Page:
Transcript Staff Writer

Norman will have to make due without Kara McKee for a while.

The University of Oklahoma senior will spend the upcoming school year at San Francisco de Quito University in Ecuador. The chance to study abroad will leave Norman without one of its busiest young activists, but it presents an opportunity she couldn't pass up.

"The big reason why I'm going to Ecuador is to come back and share what I've learned and to be a stronger community member," she said.

Stronger community member? Is she kidding? This from a person who attends city council meetings "because they're fun." The anthropology and botany double major said she's interested in "seeing how things develop and how decisions are made."

McKee's civic interest and involvement have landed her on Norman Mayor Harold Haralson's ad hoc committee on nuisance houses.

She's also active in the new Norman Sustainability Network, a branch of the Oklahoma Sustainability Network, which works to improve environment, economy and equity within the state.

McKee is heavily involved in Green Corn, a progressive and environmentalist group primarily comprised by OU students. She's often found tending a garden behind Earth Natural Foods and Deli, or on land by the OU south campus. The plots are part of the Urban Harvest Community Garden Network.

"When I have a stressful test at school, I come out here and pull weeds," she said at the Earth garden. "It's therapy; it's food."

Regardless of the organization, McKee is a consistent cheerful, yet driving force. Cate Hurst learned as much from a kickball league in which McKee "was one of our more excited members." Hurst, an OU graduate from Tulsa, also recalled her involvement last year with the Cycling Cyclones. McKee mapped out the tour and determined the best roads to take.

"She always has lots of energy," Hurst said during a brief visit to Norman. "She's a doer, that's for sure, who gets people organized to do fun things. She's kind of like an executive; I consider her like a CEO."

A benefit of her absence will be the chance for others to take the reins on various projects.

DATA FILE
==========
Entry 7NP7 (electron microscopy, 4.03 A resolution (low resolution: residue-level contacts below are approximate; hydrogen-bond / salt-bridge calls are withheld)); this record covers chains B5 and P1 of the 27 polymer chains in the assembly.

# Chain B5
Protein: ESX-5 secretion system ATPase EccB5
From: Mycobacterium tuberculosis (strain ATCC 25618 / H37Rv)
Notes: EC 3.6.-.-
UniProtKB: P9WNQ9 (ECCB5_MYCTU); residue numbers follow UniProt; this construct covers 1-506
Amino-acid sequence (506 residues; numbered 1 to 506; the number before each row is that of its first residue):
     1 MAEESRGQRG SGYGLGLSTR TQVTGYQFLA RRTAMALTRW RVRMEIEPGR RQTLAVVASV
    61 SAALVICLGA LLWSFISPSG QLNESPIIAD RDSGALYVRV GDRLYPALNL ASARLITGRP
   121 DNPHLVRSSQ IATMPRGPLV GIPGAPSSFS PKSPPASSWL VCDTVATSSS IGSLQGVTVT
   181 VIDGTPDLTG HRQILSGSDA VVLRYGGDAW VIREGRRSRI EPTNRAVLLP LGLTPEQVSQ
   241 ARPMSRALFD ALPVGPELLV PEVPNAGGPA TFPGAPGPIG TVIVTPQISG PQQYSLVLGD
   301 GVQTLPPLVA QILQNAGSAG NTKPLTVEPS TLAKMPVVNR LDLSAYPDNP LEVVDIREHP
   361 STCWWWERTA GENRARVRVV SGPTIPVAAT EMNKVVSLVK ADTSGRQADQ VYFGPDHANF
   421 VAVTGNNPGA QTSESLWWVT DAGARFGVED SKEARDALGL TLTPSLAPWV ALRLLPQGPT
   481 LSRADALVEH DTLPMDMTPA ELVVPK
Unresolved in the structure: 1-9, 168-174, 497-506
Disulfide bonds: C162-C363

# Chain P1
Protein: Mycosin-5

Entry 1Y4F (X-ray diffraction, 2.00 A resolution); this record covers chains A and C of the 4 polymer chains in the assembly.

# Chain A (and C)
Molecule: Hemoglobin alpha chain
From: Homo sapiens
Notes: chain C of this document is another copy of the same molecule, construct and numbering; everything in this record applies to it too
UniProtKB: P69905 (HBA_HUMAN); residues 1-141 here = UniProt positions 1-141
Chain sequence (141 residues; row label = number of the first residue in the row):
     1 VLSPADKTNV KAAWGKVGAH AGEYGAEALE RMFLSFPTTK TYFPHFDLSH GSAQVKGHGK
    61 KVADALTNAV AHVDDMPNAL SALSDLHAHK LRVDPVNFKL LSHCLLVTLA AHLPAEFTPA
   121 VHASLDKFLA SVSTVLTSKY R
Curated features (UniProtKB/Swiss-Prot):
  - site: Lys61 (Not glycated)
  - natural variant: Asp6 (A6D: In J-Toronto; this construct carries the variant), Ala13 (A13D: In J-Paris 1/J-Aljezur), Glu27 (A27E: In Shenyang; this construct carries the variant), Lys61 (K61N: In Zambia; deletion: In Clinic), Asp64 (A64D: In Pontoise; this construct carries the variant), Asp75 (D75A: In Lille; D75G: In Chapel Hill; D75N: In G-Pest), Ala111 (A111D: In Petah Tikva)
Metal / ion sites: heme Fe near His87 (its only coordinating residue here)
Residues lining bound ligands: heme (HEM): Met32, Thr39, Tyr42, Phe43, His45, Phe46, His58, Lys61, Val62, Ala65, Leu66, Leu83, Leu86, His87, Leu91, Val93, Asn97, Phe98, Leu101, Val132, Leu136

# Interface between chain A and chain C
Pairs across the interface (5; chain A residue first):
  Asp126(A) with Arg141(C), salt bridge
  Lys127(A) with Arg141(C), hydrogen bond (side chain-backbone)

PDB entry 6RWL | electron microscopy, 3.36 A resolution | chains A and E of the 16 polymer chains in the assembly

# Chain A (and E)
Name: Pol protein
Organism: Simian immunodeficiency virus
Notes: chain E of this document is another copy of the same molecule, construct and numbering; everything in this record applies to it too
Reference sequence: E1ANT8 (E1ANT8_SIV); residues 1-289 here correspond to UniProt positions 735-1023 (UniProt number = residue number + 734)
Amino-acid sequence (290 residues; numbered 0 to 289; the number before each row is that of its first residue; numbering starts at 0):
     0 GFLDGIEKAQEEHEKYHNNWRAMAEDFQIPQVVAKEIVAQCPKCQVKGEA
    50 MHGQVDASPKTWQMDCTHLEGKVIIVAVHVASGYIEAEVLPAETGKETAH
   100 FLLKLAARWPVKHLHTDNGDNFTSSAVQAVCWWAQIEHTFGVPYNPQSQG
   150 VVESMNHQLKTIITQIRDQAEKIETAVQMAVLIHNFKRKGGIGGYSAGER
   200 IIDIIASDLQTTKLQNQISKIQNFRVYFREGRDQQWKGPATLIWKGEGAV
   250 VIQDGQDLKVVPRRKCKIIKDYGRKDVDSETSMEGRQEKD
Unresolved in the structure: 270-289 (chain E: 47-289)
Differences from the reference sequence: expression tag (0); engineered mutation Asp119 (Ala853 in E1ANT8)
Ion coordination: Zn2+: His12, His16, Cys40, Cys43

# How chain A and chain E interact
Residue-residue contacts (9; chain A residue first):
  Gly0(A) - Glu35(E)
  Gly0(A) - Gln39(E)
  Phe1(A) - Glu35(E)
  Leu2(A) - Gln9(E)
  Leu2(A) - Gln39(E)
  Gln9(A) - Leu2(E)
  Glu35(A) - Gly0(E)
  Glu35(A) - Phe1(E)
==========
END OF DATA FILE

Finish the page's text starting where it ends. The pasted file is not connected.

McKee has worked with a number of others in Green Corn and the Oklahoma Sustainability Network.

"Sometimes, people who want to be leaders want to step forward but don't because I'm here," McKee said. "I'm really excited to see what happens with these programs when I'm gone, because there are a lot of cool people here."

McKee will travel to South America Aug. 20, returning to Norman late the following spring in time to attend the Woody Guthrie Music Festival she wouldn't dare miss.

OU has exchange agreements with about 150 universities. She chose the one in Quito, Ecuador, for three reasons ? to learn of the area's indigenous culture that largely has remained separate from the modern world, to learn how people there co-exist with the land's ecosystem, and because of the country's passion for singing.

Or, as McKee put it, "My big three passions are people, plants and music. A professor told me Ecuador is the singingest country he's ever been to, and music has been a big part of my life since I was a girl in church."

McKee will take only Spanish classes during the first semester, then spend the next semester at a biodiversity station in the rain forest.

Throughout the year, she will learn how people there garden and use plants.

She will come back and graduate, probably in 2007.

"It's not yet well-defined," she said of her career plans. "(Ecuador) is a subterfuge that will spin out some of the fluff. But I know I love Oklahoma. I want to be here helping to connect and empower the people of Oklahoma."

James S. Tyree 366-3539

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